photos


Here’s another rat story but with a positive spin instead of the ending up at the wrong end of a pitch fork. In thailand rats have been train to hunt land mines. Particularly on the border with burma where humans and elephants have had a lot casualties. In Tanzania they have been very successful so thailand is trying the same.

 
People: Jon Cohrs
Research: Open Culture
Tags: articles, photos

What is it that some music is a hit while other tunes make us cringe?

A new exhibit at the Eyebeam Art + Technology Center in New York City tries to help us answer the question by looking at the science of music and biology. The free show, “Biorhythm: Music and the Body,” launched earlier this month and includes exhibits that let people interact with sound and participate in research on the human body’s response to music.

Below, a few of the exhibits:

 


from:Atlantic Monthly

Lockheed Martin wanted to sell F-16 fighter jets to the Thai government

The Problem: Lockheed Martin was competing with Russia’s Sukhoi and Sweden’s Saab. Also the Thai government didn’t want to pay in cash, so it proposed paying with 80,000 tons of frozen chickens.

 
People: Jon Cohrs
Research: Open Culture
Tags: articles, photos
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Quanta Resources Superfund, Bergen County, NJ

In 2007 Brooke Singer produced an online data visualization site, Superfund365 (www.superfund365.org), exhibited at Eyebeam in 2008 as part of the Feedback exhibition.  The project and web site highlighted a different Superfund site or the worst contaminated sites as designated by the EPA each day for a year. Currently she is working on a photography and book project drawing from that large online archive and her experiences visiting communities across the nation affected by Superfund. She is choosing which sites to photograph with her large format camera for a variety of reasons: the site has a fascinating history, a site’s stakeholders are in contention over its future use, a site’s history is exemplary of how places become contaminated or a site appears anything but toxic. Sometimes an eloquent user contribution to the online archive compels a visit.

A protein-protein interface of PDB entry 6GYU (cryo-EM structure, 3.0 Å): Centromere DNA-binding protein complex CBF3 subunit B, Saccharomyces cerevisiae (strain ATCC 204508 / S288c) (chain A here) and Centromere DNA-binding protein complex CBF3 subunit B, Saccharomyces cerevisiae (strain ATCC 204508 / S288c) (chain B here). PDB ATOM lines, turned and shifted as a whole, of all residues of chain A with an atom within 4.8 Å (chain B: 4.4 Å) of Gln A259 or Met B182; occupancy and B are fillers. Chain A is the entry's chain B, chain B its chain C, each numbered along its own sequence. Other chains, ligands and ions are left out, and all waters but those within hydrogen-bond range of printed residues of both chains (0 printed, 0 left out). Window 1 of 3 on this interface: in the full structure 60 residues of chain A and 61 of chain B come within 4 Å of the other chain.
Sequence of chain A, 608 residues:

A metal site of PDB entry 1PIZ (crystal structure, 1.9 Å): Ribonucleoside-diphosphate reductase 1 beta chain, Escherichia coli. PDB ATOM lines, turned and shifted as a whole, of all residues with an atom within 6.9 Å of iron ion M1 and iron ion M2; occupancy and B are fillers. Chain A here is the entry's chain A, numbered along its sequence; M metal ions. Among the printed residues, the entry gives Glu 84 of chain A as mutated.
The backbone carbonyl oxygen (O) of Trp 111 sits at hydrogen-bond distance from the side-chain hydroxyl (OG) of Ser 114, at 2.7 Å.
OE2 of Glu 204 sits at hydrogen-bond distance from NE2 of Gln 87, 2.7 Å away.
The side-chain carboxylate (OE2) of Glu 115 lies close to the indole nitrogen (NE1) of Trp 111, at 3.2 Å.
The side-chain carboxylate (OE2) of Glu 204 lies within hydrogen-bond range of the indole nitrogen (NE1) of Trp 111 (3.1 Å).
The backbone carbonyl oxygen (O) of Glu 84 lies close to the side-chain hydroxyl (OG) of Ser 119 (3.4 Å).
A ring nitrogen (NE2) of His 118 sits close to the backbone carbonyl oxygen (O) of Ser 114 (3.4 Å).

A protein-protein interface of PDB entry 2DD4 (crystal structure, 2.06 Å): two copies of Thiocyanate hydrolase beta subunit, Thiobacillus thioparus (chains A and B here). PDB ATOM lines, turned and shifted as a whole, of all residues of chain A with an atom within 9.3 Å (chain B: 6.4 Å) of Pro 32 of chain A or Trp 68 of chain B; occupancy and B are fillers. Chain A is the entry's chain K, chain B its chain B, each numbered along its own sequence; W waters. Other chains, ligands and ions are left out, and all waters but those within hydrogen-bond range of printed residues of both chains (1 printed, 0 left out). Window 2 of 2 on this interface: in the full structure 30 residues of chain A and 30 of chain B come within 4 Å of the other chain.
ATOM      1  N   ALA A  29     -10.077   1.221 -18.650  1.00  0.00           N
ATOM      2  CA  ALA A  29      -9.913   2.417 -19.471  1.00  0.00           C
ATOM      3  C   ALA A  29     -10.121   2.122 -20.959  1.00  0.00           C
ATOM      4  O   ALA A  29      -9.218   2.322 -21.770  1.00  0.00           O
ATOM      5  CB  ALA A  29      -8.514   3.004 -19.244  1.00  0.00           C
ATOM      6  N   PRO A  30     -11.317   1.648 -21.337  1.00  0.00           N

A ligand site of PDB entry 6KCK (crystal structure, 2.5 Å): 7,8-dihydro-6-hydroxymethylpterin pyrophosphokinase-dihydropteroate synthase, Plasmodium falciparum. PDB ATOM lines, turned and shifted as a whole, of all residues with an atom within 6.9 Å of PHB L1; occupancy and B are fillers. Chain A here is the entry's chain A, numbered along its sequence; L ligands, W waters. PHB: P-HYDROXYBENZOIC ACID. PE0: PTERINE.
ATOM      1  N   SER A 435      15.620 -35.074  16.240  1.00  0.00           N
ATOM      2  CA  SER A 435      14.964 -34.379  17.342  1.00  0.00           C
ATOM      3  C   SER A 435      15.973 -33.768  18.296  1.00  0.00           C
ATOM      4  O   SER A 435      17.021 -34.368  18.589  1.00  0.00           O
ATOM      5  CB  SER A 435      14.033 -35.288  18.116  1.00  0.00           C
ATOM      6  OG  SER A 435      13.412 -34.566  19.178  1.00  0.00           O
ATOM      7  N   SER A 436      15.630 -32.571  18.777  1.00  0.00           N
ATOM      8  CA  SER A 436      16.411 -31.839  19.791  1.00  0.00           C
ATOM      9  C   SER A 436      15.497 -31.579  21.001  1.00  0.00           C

Project Created: 
December 2010
 


Jerko, the Water Vaccuum is a converted house boat that is outfitted with a floating wetland to clean the toxic gowanus canal which was recently designed as a super fund site.

from Columbia Water Center:
According to the EPA, the Gowanus Canal was “the repository of untreated industrial wastes, raw sewage, and surface water runoff for decades, causing it to become one of New York’s most polluted waterways” and that

 
People: Jon Cohrs
Research: Open Culture
Tags: articles, photos


Last weekend I heard Agnes Denes talk the Creative Time Summit, on her project Wheatfield — A Confrontation (1982). It’s really a classic project but one that I hadn’t heard of. Quite simply she pulled off the unimaginable, she planted and harvested a two-acre wheat field on a landfill in lower Manhattan blocks away from the financial district. The photos of the project are stunning as is the determination and follow through to see it harvest and planted by hand.

 
People: Jon Cohrs
Research: Open Culture
Tags: photos, project

This is the paste that is half way through the process of turning chickens into chicken nuggets.

“Basically, the entire chicken is smashed and pressed through a sieve—bones, eyes, guts, and all. it comes out looking like this.

 
People: Jon Cohrs
Research: Open Culture
Tags: articles, photos

In May of 2010 I saw this dark blue-green bike at Flatbush and St. Marks Place in Brooklyn. The design is stripped down to just three bands on the fork, top tube, and seat stays; one band is 1 inch, two are 1/2 inch. I was excited by seeing retroreflective vinyl on a bike in the wild. It seemed like it had to be related to the Bright Bike project.

Bright Bike mod in Brooklyn

 


Here’s a sticker I found on a lamp post in manhattan.

 
People: Jon Cohrs
Research: Open Culture
Tags: photos, oil, sticker

Iceburgs: multipurpose architectural placeholders until developers resurrect their projects.

 
People: Jon Cohrs
Research: Open Culture
Tags: articles, photos
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